2. Instructions that operate on the R10 (that is, those who are working with the stack) are often not decompilers. Ghidra not decompile usually what he thinks is a dead code (i.e. code snippets that will never be true). And since R10 is immutable, many store/load instructions are recognized Ghidr-Oh how deadcode and disappear from the Decompiler.

Fortunately, this problem was solved by writing a custom analyzer, as well as the announcement of an additional address space with eBPF-helpers in `pspec` file, what prompted one of the developers Ghidra in the Issue of the project.

Extension development (continued)

.ldefs describes the features of the processor, determines files specifications.

eBPF.ldefs

<?xml version="1.0" encoding="UTF-8"?>
<language_definitions>
<language processor="eBPF"
endian="little"
size="64"
variant="default"
version="1.0"
slafile="eBPF.sla"
processorspec="eBPF.pspec"
id="eBPF:LE:64:default">
eBPF processor 64-bit little-endian
/>
<external_name tool="DWARF.register.mapping.file" name="eBPF.dwarf"/>

</language_definitions>

File .opinion establishes a correspondence between the loader and processor.

eBPF.opinion

In .pspec announced the program counter, but he eBPF implicit in the specification is not used, therefore only for the sake of. By the way, PC from eBPF arithmetic, not the address (indicates an instruction, not a specific byte of the program), keep this in mind when Jarrah.
The file is also specified additional address space for eBPF helper, here they are declared as characters.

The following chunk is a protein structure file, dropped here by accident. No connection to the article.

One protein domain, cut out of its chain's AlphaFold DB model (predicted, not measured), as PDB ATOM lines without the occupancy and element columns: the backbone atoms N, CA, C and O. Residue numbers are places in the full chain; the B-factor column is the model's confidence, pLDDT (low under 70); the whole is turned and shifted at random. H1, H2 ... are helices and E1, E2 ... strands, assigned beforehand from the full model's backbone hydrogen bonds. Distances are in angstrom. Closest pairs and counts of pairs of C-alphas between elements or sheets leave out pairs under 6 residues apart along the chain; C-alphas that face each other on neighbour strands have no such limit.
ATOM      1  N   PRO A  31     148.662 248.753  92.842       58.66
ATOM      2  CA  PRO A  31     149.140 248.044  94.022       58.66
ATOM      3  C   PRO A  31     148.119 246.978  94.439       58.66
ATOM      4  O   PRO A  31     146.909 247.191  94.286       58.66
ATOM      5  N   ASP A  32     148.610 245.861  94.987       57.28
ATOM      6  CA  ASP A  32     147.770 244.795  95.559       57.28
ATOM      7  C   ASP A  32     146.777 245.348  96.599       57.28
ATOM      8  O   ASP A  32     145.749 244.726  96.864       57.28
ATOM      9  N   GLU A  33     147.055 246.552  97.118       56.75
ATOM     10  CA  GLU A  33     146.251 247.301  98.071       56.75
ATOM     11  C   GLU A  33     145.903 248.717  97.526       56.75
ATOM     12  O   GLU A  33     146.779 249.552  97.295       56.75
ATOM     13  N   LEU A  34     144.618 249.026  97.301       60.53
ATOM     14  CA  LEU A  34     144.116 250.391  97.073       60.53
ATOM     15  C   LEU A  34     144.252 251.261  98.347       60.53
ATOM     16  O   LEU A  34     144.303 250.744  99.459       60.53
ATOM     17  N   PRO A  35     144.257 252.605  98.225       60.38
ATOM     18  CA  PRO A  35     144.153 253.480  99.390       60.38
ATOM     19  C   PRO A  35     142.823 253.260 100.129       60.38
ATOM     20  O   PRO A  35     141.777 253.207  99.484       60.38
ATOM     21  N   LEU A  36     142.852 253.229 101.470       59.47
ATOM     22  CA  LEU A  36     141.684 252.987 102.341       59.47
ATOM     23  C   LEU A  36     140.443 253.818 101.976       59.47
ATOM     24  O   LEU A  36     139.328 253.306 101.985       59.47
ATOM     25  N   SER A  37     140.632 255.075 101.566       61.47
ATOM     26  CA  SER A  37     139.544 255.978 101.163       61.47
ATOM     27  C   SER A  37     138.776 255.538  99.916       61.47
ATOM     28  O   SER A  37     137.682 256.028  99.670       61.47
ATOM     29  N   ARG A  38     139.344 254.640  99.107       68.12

eBPF.pspec

<?xml version="1.0" encoding="UTF-8"?>
<processor_spec>
/>
<default_symbols>
/>
/>
/>
/>
/>
/>
/>
/>
/>
/>
/>
/>
/>
/>
/>
/>
/>
/>
/>
/>
/>
/>
/>
/>
/>
/>
/>
/>
/>
/>
/>
/>
/>
/>
/>
/>
/>
</default_symbols>
<default_memory_blocks>
<memory_block name="eBPFHelper_functions" start_address="syscall:0" length="0x200" initialized="true"/>
</default_memory_blocks>
</processor_spec>

.sinc file — the largest file extension, it identifies all registers, structure of eBPF instructions, tokens, blackbox-helper cells, mnemonics and semantics of statements in the language of the Sleigh.

A small snippet eBPF.sinc

define ram space type=ram_space size=8 default;
define space register type=register_space size=4;
define space syscall type=ram_space size=2;

define register offset=0 size=8 [ R0 R1 R2 R3 R4 R5 R6 R7 R8 R9 R10 PC ];

define token instr(64)
imm=(32, 63) signed
off=(16, 31) signed
src=(12, 15)
dst=(8, 11)
op_alu_jmp_opcode=(4, 7)
op_alu_jmp_source=(3, 3)
op_ld_st_mode=(5, 7)
op_ld_st_size=(3, 4)
op_insn_class=(0, 2)
;
#We’ll need this token to operate with LDDW instruction, which has 64-bit imm value
define token immtoken(64)
imm2=(32, 63)
;
#To operate with registers
attach variables [ src dst ] [ R0 R1 R2 R3 R4 R5 R6 R7 R8 R9 R10 _ _ _ _ _ ];

:ADD dst, src is the src & dst & op_alu_jmp_opcode=0x0 & op_alu_jmp_source=1 & op_insn_class=0x7 { dst=dst + src; }
:ADD dst, imm is imm & dst & op_alu_jmp_opcode=0x0 & op_alu_jmp_source=0 & op_insn_class=0x7 { dst=dst + imm; }

Loader eBPF extends the basic capabilities of the ELF loader so it can recognize that the program that you downloaded in the Ghidra, the processor — eBPF. For him ElfConstants Ghidra selected BPF is a constant, and the loader defines eBPF-processor.

eBPF_ElfExtension.java

package ghidra.app.util.bin.format.elf.extend;

import ghidra.app.util.bin.format.elf.*;